The Rainbow Program

non-numerical nutrition

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A Balanced Spectrum

The natural color of food gives us the full rainbow spectrum. This antioxidant rich program of whole foods will help you to love healthy food.

This holistic approach makes nutrition practical, defines what to buy at the grocery store and how to minimize allergic reactions to foods by consuming them in their whole natural state in all colors, successful in graduating the patient to a healthful lifestyle. Discover how to substitute food colorings for the benefit of naturally colored foods, providing a balanced rainbow to the body and to the palate.

Use the Rainbow Program in support groups, health food stores, hospital programs or counseling. It works well with both children and adults, and is designed to cross language and cultural barriers.

Eight Essential Sugars

Mannose. Researchers consider mannose to be the dominant glyconutrient. Its major function is fostering cell communication and aiding tissue remodeling. Mannose lowers blood sugar and triglyceride levels in diabetics. It can also speed healing, inhibit tumor growth and spread, prevent bacterial, viral, fungal and parasitic infections and ease the inflammation of rhematoid arthritis.   

As noted before, one of the main sources of mannose is aloe vera. Aloe contains the polysaccharide acemannan, which is simply different sized chains of mannose molecules. Kelp, shiitake mushrooms and ground fenugreek are also sources of mannose. 

Glucose. This sugar is everywhere. You don’t need to supplement it. Table sugar (sucrose) is composed of two simple sugars: glucose and fructose. Glucose is also in aloe and many, many fruits and vegetables. In the correct amounts, glucose enhances memory and cellular communication and stimulated calcium absorption.

Galactose. Lactose (milk sugar) is comprised of two simple sugars: glucose and galactose. As you know, lactose is abundant in dairy products such as milk and yogurt. In animal studies it protected the mice from cataracts. It also inhibits tumor growth and spread, particularly to the liver, aids in wound healing, decreases inflammation, enhances cellular communication and increases calcium absorption. Galactose also fosters long-term memory formation.

Fucose (not fructose) Certain mushrooms and breast milk are rich in this sugar. Studies with animals indicate that it influences brain development and helps the brain to create long-term memories. it also inhibits tumor growth and spread. High concentrations are found at the junctions between nerves, in the kidneys and in the outer skin layer. It protects against allergic reactions and inhibits respiratory tract infection. The functioning of fucose is especially abnormal in those suffering from diabetes, cancer, cystic fibrosis and shingles. Kelp seaweed has an abundance of fucoidan, a polysaccharide containing lots of fucose. Fucoidan also has xylose, mannose, galactose and glucose.

N-Acetylgalactosamine. This sugar inhibits tumor spread and enhances cellular communication. Heart disease patients are woefully lacking in this saccharide. Bovine and shark cartilage have an abundance of this sugar and also have N-acetylglucosamine. It is predominantly in the chondroitin 4-sulfate form of chondroitin derived from bovine cartilage, which is considered better than shark cartilage. Shark cartilage may have heavy metal contamination. Chondroitin is used to treat the joints of osteoarthritis patients.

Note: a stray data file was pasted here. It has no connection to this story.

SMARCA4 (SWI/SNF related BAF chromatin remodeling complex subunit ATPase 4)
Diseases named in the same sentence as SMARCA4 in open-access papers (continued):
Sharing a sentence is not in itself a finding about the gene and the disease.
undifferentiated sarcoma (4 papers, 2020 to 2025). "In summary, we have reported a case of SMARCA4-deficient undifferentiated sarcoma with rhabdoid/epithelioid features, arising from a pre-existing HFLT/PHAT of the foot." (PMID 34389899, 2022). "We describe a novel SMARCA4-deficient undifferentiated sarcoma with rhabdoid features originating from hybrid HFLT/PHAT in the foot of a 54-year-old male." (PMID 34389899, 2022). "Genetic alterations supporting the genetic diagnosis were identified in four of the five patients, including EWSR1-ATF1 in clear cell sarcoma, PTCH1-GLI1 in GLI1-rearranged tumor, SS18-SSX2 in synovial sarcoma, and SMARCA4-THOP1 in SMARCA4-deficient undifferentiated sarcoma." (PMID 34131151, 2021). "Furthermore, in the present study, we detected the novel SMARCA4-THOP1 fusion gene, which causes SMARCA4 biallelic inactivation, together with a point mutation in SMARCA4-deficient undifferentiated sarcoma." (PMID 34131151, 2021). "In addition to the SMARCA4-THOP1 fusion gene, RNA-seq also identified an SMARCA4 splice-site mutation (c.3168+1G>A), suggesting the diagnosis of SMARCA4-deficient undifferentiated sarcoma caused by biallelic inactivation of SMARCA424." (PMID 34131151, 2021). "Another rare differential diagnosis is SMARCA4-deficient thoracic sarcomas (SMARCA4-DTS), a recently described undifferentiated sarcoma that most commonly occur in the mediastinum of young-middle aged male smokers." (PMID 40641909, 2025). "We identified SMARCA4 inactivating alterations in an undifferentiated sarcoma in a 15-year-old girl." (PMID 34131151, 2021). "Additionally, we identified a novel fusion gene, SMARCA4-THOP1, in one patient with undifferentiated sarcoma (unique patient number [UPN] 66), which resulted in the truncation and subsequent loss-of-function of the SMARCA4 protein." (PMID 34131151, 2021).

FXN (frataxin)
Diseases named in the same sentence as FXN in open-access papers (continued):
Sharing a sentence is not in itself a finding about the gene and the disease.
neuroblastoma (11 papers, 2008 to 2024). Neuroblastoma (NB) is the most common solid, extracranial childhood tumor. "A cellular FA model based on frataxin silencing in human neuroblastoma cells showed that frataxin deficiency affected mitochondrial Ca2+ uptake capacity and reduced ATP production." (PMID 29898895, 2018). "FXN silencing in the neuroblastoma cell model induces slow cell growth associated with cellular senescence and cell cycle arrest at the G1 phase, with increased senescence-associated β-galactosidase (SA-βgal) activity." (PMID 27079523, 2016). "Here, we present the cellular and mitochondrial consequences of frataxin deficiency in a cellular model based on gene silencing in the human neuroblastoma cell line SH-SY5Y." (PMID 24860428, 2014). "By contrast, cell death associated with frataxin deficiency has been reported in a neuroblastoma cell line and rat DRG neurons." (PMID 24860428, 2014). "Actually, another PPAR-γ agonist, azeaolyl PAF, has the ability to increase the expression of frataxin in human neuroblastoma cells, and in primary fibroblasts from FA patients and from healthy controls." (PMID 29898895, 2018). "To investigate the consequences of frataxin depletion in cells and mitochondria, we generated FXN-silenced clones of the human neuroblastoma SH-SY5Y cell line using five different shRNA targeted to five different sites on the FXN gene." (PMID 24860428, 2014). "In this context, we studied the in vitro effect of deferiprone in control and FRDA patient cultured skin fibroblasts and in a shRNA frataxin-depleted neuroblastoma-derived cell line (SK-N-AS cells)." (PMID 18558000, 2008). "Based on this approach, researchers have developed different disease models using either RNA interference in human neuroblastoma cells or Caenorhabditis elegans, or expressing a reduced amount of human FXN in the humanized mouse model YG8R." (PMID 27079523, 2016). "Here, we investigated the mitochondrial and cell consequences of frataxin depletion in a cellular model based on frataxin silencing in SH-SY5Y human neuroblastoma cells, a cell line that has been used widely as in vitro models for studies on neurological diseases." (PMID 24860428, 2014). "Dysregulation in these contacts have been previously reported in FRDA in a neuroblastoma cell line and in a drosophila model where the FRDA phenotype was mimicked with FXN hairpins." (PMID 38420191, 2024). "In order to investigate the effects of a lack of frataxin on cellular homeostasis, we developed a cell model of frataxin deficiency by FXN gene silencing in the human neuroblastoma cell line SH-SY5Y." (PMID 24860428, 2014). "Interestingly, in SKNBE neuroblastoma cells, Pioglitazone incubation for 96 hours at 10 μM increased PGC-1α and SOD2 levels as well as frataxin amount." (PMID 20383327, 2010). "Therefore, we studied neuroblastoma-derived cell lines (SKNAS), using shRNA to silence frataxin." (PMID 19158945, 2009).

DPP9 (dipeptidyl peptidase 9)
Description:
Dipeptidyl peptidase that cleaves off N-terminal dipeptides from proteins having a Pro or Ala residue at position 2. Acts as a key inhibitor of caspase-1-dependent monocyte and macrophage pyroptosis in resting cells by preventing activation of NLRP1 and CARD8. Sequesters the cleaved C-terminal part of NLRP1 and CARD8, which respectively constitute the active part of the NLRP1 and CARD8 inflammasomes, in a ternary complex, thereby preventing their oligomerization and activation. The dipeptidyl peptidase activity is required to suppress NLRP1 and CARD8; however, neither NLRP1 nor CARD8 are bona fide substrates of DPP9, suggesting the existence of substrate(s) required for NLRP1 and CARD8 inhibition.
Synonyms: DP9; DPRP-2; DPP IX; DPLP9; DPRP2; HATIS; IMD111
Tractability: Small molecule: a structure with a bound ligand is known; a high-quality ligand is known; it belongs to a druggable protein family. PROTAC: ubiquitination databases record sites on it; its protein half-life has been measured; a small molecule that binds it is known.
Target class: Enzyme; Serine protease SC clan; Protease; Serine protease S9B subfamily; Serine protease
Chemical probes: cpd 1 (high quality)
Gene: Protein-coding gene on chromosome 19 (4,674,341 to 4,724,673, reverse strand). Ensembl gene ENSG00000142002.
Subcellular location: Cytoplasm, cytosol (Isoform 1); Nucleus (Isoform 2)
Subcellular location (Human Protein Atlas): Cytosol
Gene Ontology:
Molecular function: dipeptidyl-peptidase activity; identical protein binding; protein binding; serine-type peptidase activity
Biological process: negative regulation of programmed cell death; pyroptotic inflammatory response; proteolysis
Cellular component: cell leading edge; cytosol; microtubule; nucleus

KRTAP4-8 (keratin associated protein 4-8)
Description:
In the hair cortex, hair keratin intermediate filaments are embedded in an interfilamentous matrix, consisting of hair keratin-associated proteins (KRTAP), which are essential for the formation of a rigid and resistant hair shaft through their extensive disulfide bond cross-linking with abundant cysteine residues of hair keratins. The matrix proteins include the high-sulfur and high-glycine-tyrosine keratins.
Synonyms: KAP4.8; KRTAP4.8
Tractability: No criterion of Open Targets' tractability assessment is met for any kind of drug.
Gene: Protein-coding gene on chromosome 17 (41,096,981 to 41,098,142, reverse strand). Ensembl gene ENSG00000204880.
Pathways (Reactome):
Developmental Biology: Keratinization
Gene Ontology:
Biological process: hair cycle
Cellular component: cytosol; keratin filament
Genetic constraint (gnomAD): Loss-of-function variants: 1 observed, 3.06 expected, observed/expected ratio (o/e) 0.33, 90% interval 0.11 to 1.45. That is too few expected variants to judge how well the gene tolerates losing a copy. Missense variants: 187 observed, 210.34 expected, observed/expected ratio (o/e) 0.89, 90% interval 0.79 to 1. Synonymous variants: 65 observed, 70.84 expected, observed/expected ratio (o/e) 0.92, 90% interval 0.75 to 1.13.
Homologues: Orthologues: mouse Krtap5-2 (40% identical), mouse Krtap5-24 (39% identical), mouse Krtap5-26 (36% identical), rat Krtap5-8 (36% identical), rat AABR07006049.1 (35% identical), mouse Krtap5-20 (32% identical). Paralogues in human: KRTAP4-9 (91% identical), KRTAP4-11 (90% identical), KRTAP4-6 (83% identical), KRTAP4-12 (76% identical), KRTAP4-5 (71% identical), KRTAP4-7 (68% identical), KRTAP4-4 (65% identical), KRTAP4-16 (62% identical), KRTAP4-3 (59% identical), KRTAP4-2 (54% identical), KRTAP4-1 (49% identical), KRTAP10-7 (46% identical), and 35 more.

N-Acetylglucosamine. This sugar is an immune modulator that has antitumor characteristics. Besides cartilage, shiitake mushrooms are abundant in this sugar. Glucosamine, derived from N-acetylglucosamine, helps repair cartilage and decreases pain and inflammation in osteoarthritis. In animal studies, researchers have found that this sugar is vital to learning. 

N-Acetylneuraminic Acid. Abundant in breast milk, this sugar is critical for learning, brain development, memory and performance. It helps to repel bacteria, viruses and other invaders. Animal studies have shown that it inhibits strains of influenza A and B viruses more effectively than prescription antivirals. It also influences blood coagulation and cholesterol levels and lowers LDL cholesterol. The processing of this sugar is disturbed in alcoholics. It is also known as sialic acid, and good sources are whey protein isolate and organic raw eggs. Be sure to buy whey protein isolate or whey protein concentrate and not just whey protein or whey powder.  

Xylose. This antibacterial and antifungal may also help prevent cancer of the digestive tract. People suffering from colitis and other intestinal disorders have decreased absorption of xylose. Since it doesn’t promote tooth decay or spike blood sugar some manufacturers substitute xylose for corn sweeteners or sucrose in toothpaste and chewing gum marketed to diabetics. Kelp seaweed and ground psyllium seeds also contain xylose.

Source: Patrick Lecky, The Diabetic Warrior


What is An Essential Nutrient?

A nutrient is termed "essential" in nutrition when it must be consumed daily for structure and function. It is not produced internally by the body. As such, we must know where it is found in the food chain, and how to incorporate in into our daily diet.

For example Vitamin C is made internally by all animals except bats, guinea pigs, and primates. As such, we as humans must consume it every day, to equal the quantity made internally by other animals. Vitamin C is considered an essential nutrient, as are all the other fat and water soluble vitamins, minerals, and trace minerals. They must be present in our daily diet.